Potential whistleblowers might think twice before reporting suspected corporate malfeasance in the face of a recent study that indicates promised protection isn't what it's cracked up to be. After reviewing 491 whistleblower complaints filed with the Department of Labor between 2002 and 2005, Richard E. Moberly, an assistant professor of law at the University of Nebraska College of Law, found that only 3.6% of the 361 cases that were decided by the Department of Labor proved they were unfairly published after revealing potentially damaging information about their employers, and only 6.5% of the 93 who appealed to DOL judges emerged victorious. "It's not working the way people expected it would," says Moberly, who contends the Occupational Safety and Health Administration (charged by the DOL with resolving the disputes) advocates a "narrow reading" of the law.

Attorney Jason Zuckerman, a lawyer with The Employment Law Group that represents SOX whistleblowers, would agree. Zuckerman argues that while Section 806 of SOX states that an employee need only have a "reasonable belief" of misconduct, department officials are demanding a "smoking gun," meaning unequivocal evidence. For example, in one of the more nuanced provisions of the law, says Moberly, an employee reporting insufficient internal controls might have to prove that the deficiency they are reporting will ultimately hurt share value. Public interest groups such as the Government Accountability Project (GAP), say this undercuts the intention of SOX and raises the burden of proof. Also, GAP argues, a 90-day statute of limitations unfairly keeps complaints at a minimum.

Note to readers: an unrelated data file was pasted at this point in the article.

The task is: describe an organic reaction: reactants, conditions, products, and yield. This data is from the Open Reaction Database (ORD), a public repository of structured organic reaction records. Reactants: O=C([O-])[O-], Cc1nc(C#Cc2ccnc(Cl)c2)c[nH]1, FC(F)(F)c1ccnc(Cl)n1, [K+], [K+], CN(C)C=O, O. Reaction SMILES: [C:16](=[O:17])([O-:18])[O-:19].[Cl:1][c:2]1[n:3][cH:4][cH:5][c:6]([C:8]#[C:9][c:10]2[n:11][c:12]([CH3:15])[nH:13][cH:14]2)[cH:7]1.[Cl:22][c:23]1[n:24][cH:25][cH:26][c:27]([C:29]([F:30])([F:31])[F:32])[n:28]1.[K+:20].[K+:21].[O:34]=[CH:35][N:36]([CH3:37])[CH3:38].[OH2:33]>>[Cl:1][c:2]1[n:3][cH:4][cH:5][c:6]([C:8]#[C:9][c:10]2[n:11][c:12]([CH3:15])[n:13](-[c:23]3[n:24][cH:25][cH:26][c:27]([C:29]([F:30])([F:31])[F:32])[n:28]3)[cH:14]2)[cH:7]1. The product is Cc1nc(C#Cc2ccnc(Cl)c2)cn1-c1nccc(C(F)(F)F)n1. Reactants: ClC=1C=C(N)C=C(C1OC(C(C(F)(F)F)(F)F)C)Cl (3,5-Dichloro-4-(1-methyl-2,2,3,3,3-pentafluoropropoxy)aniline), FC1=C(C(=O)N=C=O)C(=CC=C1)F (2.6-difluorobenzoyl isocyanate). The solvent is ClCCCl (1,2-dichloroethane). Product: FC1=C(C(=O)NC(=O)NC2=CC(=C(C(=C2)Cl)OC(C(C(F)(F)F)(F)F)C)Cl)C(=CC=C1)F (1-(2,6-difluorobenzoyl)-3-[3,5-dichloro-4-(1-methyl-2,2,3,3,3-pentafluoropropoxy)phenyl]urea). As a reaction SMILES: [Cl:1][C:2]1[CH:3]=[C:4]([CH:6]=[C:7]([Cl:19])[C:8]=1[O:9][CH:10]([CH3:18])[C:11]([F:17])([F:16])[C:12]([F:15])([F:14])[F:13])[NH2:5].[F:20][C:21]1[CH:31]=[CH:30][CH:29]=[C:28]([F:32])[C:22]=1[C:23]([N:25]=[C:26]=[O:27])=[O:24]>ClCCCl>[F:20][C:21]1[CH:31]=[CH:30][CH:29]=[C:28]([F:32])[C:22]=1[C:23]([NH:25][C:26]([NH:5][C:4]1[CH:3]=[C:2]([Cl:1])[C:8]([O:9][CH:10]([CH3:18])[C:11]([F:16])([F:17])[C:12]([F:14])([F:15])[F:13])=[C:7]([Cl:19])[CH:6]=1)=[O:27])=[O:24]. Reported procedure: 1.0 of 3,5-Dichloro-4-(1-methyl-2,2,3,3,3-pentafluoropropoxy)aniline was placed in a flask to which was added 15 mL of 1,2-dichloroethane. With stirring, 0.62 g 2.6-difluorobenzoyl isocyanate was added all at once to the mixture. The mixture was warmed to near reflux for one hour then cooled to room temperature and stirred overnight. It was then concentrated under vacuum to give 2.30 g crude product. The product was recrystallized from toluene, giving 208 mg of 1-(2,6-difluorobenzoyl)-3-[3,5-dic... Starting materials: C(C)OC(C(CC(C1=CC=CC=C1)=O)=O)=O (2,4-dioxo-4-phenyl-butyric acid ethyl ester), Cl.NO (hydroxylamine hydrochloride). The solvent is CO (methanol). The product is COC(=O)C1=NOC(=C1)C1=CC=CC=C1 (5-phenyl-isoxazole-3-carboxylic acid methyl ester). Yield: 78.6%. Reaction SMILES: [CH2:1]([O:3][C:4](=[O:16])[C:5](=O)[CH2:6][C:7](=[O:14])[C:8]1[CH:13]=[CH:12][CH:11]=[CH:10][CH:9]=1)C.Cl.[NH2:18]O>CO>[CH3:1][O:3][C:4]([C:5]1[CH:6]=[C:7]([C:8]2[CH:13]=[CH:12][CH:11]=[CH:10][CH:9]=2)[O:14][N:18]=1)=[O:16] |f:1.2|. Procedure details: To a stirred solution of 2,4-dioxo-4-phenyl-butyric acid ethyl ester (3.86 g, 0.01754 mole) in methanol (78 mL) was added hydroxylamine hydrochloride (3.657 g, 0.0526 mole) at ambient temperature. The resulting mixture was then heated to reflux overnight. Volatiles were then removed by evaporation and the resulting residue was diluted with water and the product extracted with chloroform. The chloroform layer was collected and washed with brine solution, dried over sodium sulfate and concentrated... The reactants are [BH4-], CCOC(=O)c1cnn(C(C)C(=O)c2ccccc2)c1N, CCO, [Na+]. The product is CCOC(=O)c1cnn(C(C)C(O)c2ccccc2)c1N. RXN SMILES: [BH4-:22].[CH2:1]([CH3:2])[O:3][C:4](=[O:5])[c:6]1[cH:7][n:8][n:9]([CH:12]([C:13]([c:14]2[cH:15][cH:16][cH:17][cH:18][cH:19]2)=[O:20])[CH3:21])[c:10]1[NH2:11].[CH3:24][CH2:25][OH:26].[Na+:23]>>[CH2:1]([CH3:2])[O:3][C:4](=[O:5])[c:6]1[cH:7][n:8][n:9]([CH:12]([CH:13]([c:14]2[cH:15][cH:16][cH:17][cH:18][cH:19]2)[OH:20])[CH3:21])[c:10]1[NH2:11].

But even Moberly concedes that the numbers don't tell the whole story. Not included in the previously undisclosed data that Moberly obtained through a Freedom of Information Act request, are 99 cases that were settled for undisclosed amounts. And attorney Michael Delikat, head of the employment law practice group at Orrick, Herrington & Sutcliffe, takes it one step further: The cases that make it to OSHA are "just the tip of the iceberg." Many more, he says, are resolved in pre-filings. Moreover, Delikat contends that a number of employees who identify themselves as whistleblowers are simply disgruntled or fired workers determined to make trouble for a company, and still others raise complaints that fall outside the jurisdiction of the statute, and have nothing to do with alleged fraud or other actions that could hurt shareholders.

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